By herself, she was taking care of the entire dining area, at least when we arrived close to 6pm, of the Black Cat Cantina which a friend of ours (who knew we were in Portland) alerted us to by email just yesterday. We told him we would check it out. Located in east Portland (Gresham), the restaurant features food from Mexico and other parts of Latin America, mostly Argentina. Several of the menu items listed “Latin America” as the place of origin, not knowing if this meant that they were prepared beyond any single national border or the chef, who was trained in Mexico and Spain, was simply being creative with indigenous ingredients. It didn’t matter to us.

We started things off with cocktails. My Caipirinha del Norte (☆☆½) is a riff on the popular Brazilian drink, using limes, vodka instead of cachaça and muddled grapes instead of refined sugar. My wife’s El Paseo (☆☆½) margarita combined Gran Centenario tequila, lime juice, agave nectar and Grand Marnier, quite a tart and relatively weak version. To their credit, these drinks were not cloyingly sweet.

So, what about the ceviché mentioned at the beginning of the post? The waitress was right; we loved it (☆☆☆½). A little spicy from serrano chilés, the Mexican white shrimp were nicely “cooked” by the citrus juices, which themselves were wonderfully contrasted by the diced fruits. This was a very refreshing appetizer/salad.

Ceviché de camaron

Ceviché de camaron

I was swayed by the waitress’ description of the Argentine churrasco, a steak served with chimichurri sauce. According to her, the cut is an Argentine one called bife de chorizo, which she described as being just as flavorful as ribeye but not as marbled with fat. Similar to a New York steak, it is cut and trimmed differently, enough that Black Cat Cantina has to special-order them. It arrived as a 12-oz portion, about ¾-inch thick, with nice grill marks, some untrimmed (and tasty) exterior fat, and bursting with intense beef flavor. The tangy and assertive chimichurri, though flavorful, masked the steak’s flavor, so I wound up dipping cut meat pieces just slightly so as to engage in an authentic Argentine experience. As if sliced from polyhedrons of potatoes, papas bravas were flawless, crispy on the outside, fluffy on the inside, and wonderfully seasoned. Like the chimichurri, the accompanying catsup seemed superfluous. I loved this entire dish (☆☆☆☆), with or without the sauces.

Churrasco

Churrasco

Remembering the superb version she had at Señor Moose in Seattle, my wife picked the Pescado a la Veracruzana. Though the waitress called out the fish as petrale sole, it was actually tilapia, mingled in a robust sauce of tomatoes, black (instead of green) olives and plenty of capers (which made the dish salty), all served on a bed of perfectly cooked, flavorful Mexican rice. With a slight deduction for tilapia’s mildly muddy taste, my wife really enjoyed this otherwise perfect dish (☆☆☆½).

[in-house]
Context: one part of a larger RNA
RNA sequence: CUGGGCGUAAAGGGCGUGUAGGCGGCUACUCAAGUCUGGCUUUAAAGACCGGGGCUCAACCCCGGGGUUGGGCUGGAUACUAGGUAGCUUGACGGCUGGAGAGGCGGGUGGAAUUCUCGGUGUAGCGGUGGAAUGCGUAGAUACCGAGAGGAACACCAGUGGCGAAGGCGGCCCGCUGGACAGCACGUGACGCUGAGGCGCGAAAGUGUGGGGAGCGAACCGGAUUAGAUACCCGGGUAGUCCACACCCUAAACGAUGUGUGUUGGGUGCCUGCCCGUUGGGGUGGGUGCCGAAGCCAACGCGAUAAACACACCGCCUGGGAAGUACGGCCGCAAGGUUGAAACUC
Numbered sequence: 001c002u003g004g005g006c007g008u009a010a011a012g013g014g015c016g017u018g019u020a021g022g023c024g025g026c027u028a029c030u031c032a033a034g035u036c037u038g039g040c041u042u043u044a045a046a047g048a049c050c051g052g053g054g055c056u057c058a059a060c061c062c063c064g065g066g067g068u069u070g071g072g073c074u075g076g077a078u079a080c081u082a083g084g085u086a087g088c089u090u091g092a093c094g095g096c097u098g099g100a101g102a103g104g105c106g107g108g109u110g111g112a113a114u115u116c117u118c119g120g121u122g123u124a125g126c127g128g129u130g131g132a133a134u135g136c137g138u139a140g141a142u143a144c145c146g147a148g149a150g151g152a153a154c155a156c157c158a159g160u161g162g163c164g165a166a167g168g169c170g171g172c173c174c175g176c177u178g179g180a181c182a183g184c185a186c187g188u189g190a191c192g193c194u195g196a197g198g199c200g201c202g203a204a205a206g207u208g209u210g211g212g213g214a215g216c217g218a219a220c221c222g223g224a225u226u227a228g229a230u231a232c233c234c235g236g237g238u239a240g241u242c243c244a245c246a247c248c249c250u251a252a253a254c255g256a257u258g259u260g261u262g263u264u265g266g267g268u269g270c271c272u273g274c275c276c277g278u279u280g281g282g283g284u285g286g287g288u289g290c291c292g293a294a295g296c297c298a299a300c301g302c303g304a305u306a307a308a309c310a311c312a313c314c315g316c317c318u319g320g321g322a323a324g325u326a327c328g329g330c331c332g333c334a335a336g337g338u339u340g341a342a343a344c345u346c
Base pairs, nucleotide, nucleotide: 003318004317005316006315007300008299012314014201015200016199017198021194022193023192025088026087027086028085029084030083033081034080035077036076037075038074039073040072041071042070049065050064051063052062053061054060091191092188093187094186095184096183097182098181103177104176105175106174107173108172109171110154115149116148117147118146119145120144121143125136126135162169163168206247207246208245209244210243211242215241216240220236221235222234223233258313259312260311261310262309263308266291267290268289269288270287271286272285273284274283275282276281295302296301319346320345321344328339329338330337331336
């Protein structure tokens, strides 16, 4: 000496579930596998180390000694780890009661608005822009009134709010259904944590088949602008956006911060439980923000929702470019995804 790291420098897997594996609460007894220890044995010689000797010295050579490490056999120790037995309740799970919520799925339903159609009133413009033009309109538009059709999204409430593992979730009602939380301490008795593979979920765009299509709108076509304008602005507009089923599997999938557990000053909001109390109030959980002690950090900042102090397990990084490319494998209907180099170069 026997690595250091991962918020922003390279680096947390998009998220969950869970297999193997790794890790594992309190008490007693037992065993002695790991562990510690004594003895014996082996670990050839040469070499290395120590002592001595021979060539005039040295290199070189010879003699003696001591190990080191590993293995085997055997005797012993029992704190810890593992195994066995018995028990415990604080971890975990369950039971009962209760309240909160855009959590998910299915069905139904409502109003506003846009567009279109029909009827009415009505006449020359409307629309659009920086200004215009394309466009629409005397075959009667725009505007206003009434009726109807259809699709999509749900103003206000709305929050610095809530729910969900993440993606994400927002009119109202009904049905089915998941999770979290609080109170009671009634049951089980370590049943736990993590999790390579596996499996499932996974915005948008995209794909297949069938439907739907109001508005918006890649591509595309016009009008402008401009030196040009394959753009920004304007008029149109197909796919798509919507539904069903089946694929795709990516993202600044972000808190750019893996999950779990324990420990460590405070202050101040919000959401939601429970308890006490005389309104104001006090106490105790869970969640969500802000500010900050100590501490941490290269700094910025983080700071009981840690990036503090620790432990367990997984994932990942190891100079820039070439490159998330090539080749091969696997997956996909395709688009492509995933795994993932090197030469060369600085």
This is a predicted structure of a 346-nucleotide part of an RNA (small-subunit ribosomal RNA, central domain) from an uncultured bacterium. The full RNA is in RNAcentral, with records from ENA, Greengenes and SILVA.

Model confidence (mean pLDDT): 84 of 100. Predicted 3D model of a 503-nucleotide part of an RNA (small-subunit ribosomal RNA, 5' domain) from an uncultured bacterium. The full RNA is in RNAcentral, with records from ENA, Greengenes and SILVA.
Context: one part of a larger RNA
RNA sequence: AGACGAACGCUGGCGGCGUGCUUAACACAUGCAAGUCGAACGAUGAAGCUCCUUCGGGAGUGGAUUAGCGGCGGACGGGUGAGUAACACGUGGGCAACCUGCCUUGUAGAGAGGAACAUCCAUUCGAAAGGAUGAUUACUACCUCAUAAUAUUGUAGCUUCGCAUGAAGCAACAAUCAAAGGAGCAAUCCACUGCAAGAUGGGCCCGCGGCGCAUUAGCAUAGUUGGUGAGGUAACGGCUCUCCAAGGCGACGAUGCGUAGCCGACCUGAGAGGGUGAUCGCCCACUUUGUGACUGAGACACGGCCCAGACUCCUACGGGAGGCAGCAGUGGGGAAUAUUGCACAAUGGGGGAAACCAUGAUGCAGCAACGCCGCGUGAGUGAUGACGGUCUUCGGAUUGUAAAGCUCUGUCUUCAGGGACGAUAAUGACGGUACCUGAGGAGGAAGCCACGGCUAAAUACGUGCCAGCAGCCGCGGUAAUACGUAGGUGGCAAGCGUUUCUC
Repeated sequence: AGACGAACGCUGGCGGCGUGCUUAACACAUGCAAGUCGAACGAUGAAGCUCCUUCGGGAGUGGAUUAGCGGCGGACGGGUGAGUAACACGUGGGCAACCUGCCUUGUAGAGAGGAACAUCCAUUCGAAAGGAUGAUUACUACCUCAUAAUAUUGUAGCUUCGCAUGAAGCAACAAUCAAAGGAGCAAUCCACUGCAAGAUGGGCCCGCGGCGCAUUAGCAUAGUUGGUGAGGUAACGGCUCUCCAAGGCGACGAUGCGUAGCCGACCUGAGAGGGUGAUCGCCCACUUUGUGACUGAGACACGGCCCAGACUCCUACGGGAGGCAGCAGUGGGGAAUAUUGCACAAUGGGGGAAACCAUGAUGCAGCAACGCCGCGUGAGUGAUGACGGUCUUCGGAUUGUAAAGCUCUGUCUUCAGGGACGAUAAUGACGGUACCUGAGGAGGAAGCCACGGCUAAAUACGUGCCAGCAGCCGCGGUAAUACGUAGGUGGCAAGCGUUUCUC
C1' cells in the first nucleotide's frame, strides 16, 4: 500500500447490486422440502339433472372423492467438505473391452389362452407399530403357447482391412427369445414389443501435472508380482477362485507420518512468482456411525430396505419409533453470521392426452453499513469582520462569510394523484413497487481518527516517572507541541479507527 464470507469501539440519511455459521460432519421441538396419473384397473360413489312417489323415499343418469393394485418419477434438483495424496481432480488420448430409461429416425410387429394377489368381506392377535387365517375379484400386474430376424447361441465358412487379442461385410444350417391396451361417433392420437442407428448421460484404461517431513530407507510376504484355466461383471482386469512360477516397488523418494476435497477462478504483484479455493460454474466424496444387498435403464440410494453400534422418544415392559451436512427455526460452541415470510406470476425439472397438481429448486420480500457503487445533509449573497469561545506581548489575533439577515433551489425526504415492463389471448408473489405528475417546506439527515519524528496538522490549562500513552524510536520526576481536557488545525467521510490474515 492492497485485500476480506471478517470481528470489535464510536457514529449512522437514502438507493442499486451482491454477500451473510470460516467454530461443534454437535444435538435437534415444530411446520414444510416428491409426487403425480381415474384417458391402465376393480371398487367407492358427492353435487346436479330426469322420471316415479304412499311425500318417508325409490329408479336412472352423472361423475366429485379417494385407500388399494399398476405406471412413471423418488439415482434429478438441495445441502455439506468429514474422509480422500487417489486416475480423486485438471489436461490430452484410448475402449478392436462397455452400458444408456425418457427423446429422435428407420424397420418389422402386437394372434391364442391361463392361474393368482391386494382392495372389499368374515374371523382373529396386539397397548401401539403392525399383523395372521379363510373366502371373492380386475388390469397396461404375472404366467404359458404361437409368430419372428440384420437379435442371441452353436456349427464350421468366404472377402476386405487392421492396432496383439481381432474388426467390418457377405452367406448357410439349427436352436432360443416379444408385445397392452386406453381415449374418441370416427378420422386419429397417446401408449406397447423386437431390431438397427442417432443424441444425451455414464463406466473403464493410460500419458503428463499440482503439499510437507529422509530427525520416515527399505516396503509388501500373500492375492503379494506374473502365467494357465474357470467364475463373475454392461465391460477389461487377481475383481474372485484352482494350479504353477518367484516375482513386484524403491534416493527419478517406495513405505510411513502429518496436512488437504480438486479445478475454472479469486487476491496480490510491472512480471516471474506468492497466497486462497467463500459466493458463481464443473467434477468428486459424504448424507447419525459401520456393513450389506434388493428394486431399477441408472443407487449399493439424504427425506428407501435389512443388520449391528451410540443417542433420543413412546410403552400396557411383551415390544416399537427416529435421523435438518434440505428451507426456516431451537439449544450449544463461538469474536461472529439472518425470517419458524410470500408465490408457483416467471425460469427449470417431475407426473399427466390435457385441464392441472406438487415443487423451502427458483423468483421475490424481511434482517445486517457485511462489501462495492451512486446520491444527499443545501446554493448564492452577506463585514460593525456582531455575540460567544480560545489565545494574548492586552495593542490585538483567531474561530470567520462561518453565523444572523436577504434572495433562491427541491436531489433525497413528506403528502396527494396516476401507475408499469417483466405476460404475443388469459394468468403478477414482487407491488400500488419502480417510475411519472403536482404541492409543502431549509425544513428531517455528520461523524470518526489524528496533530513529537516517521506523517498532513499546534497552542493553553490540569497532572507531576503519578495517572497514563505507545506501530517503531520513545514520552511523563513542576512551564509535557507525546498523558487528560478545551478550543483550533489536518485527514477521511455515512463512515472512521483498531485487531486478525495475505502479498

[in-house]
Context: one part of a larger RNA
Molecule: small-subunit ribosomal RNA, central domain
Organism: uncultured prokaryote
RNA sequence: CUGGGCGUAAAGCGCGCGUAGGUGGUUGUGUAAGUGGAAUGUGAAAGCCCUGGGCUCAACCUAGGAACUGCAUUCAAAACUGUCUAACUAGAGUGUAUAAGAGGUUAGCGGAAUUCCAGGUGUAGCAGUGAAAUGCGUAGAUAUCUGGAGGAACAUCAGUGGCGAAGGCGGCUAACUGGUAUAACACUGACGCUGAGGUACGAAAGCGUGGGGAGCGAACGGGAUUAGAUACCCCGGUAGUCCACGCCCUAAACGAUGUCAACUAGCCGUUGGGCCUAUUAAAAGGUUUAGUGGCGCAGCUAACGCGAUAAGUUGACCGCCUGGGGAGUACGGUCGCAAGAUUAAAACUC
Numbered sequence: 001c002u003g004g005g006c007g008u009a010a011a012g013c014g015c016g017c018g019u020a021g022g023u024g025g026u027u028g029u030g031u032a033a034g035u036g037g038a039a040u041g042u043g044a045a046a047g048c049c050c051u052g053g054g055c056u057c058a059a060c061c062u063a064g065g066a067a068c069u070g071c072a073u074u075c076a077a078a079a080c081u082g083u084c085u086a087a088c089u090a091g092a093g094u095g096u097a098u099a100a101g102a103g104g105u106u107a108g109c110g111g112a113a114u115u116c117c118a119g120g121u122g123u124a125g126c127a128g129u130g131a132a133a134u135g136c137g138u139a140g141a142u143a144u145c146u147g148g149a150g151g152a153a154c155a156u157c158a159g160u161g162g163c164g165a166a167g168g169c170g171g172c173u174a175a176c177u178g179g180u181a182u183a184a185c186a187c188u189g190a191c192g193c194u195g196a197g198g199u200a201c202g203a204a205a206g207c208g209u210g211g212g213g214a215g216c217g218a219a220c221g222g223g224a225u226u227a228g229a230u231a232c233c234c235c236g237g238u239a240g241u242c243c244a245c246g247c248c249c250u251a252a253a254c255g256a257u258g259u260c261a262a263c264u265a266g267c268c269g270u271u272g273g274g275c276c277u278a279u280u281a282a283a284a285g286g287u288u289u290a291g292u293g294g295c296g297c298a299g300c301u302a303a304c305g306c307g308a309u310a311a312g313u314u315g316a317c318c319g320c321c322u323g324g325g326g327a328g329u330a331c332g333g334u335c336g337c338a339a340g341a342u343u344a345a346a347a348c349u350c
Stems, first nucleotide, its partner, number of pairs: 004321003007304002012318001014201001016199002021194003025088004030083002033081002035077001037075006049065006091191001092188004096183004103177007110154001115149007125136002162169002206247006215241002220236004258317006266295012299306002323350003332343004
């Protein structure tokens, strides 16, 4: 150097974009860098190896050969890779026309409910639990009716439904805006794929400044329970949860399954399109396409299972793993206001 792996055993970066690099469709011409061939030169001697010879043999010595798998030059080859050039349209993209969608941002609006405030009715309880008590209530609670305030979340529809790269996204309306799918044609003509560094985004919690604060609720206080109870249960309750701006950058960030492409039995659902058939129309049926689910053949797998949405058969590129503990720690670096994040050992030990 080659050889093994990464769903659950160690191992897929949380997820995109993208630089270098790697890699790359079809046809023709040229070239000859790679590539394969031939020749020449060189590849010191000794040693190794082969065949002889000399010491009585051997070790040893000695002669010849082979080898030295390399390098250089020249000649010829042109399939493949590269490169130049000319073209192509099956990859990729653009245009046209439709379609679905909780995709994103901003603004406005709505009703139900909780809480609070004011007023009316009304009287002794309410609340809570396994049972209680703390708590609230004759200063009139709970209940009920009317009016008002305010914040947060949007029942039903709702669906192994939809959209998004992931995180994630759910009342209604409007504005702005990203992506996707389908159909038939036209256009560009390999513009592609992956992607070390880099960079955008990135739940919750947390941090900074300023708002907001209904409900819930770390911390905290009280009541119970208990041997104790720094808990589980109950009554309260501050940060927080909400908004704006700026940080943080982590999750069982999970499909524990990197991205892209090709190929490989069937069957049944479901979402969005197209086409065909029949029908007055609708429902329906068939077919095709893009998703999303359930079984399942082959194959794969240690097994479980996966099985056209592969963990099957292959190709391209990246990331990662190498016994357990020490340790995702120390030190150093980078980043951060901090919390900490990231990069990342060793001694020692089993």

Pescado a la Veracruzana

Pescado a la Veracruzana

When the waitress asked if we enjoyed our meals, we were quick to answer in the affirmative.

“Is your name Liz?” I asked.

“Yes! How did you know?”

“I read about you on Yelp.” Yes, Liz (which she pronounces with a long “i”, like Leez) has impressed more customers than just us and the diners in the next booth.

“I love my job,” she beamed. Indeed she does, and her customers are just as glad.

Black Cat Bistro (** CLOSED **)
18901 E Burnside
Portland, OR 97233
503.912.3228

Dinner at Sabroso (Rotorua, NZ)


For diners wanting a taste of food from across the ocean, Sabroso offers Latin American cuisine, which not only includes Mexican food but entrées from South America, too. An American ex-pat and his Venezuelan wife own the place. It gets consistently great reviews on the standard NZ food/travel sites. Inside, the space is modest with Latin decoration. For sale, there are bottles of their own homemade hot sauces on each table, a green and two reds.

Our Mexican food craving was satisfied by pork verde, succulent shreds of slow roasted pork, served with black beans, white rice, and a small salad, the verde sauce tasting of tomatillos, onions and garlic.

Pork verde

Perfectly cooked shrimp highlighted Brazilian shrimp stew combined with a tomato sauce tempered by coconut milk, accompanied by white rice and flour tortilla. A tasty dish.

Brazilian shrimp stew

Homemade hot sauces

Sabroso
1184 Haupapa Street
Rotorua, New Zealand
07 349 0591